CARES treatment is based on principles of Dialectical Behaivor Therapy (DBT) and the Transtheoretical Model of Stages of Change. CARES provides multidisciplinary therapeutic services to students whose emotional and/or behavioral difficulties have interfered with their success at school. Clinical staff work together as a team to make an individualized treatment plan for each student. The different parts of every student’s treatment plan are described below.

1. Orientation Period
Admission to CARES begins with a 30-day orientation period in which the new student is expected to arrive for school on time 5 days per week, to attend group and individual therapy meetings, graduate from motivation group, and to participate in family sessions as needed during this month. If these conditions are not met during this 30-day orientation period, CARES may extend orientation but reserves the right to dismiss the new student from CARES and return clinical responsibility for him or her back to the previous clinicians.

2. Individual and Family Therapy
Students will be assigned an individual therapist and a psychiatrist, who will monitor their progress on a weekly basis and will meet regularly with students and their families. Therapists will help students focus on treatment in order to target personal emotional, behavioral, academic, family and substance abuse goals. Additionally, pregnancy prevention, safer sex practices, and smoking cessation will be addressed in the treatment as needed. Once students have set treatment goals, they and their therapist will monitor student progress weekly at minimum.  Students will be required to complete behavioral analyses and weekly diary cards and other clinical measures as needed.

The clinicians at CARES strongly believe that the family has an enormous impact on the progress that each of our students makes. We believe the family has valuable insight into their teen’s personality, strengths, and interests. Thus, we think it is very important to include the family in the treatment process. In addition to family meetings held at CARES, the CARES’ staff is available to meet with students and families in the comfort of their home and community.

3. Group Therapy
Like school classes, group therapy sessions form an essential part of the daily learning curriculum at CARES. Every student is assigned to a particular group schedule. We offer several kinds of groups, such as skills groups (including various creative art therapies), talk therapy groups, wellness groups, DBT groups (see below), and others. A major component of the CARES group program is modeled according to the principles of Dialectical Behavior Therapy (DBT), a highly effective treatment method for teenagers who wish to change from dangerous or self-defeating behavior patterns to more successful responses to stress. Five sets of skills will be taught in rotating periods throughout the year, in coordination with the treatment goals monitored in each student's individual therapy. These five skill sets are:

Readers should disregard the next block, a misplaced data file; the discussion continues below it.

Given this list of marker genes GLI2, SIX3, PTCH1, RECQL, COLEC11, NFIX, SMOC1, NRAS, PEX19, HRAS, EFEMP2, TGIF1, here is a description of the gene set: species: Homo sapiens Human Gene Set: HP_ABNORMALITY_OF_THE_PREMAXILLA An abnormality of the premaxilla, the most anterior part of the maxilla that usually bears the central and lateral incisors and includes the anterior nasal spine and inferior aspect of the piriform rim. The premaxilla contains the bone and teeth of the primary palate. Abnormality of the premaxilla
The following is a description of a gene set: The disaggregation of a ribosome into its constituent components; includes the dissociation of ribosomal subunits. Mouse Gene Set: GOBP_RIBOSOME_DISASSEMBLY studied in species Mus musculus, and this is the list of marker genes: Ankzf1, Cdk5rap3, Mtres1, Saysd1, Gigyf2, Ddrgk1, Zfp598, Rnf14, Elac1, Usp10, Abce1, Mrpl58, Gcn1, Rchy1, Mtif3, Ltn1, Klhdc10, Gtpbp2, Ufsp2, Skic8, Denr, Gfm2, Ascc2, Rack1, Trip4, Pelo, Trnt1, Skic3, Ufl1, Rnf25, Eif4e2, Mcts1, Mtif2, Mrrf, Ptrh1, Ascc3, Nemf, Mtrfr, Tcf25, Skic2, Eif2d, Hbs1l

• Mindfulness Skills (to increase awareness of feelings and thoughts experienced through the day)
  • Distress Tolerance Skills (to teach how stress and bad news can be handled)
  • Emotion Regulation Skills (to teach how to recognize and manage difficult thoughts and feelings)
  • Interpersonal Effectiveness Skills (to teach how to make and keep positive relationships)
  • Walking the Middle Path (to teach that there is always more than one way to see a situation and solve a problem)

Students for whom drug or alcohol use is an issue will also be assigned to a weekly substance abuse recovery or relapse prevention group. Recovery groups are designed to support students who are actively in recovery working towards a period of sobriety. Led by clinicians who have years of experience working with people in recovery, students often find these groups to be a safe place to share their experiences with substance use and to develop specific goals for their own recovery. Relapse prevention groups consist of those students who have successfully achieved a period of clean time (usually 4 weeks) and who are working hard to maintain their sobriety. Within these groups, students have found comfort in sharing their feelings about being clean, admitting to any urges to use, and learning alternative ways to cope with new feelings and old habits.

During Orientation, all students will attend a weekly Motivation Enhancement Therapy Group. Students will learn about the stages of change, identify what brought them into treatment and areas of their functioning they would like to change, gain an understanding of how their stage of change will help determine their treatment goals, and begin to learn skills to help increase their motivation to achieve their goals.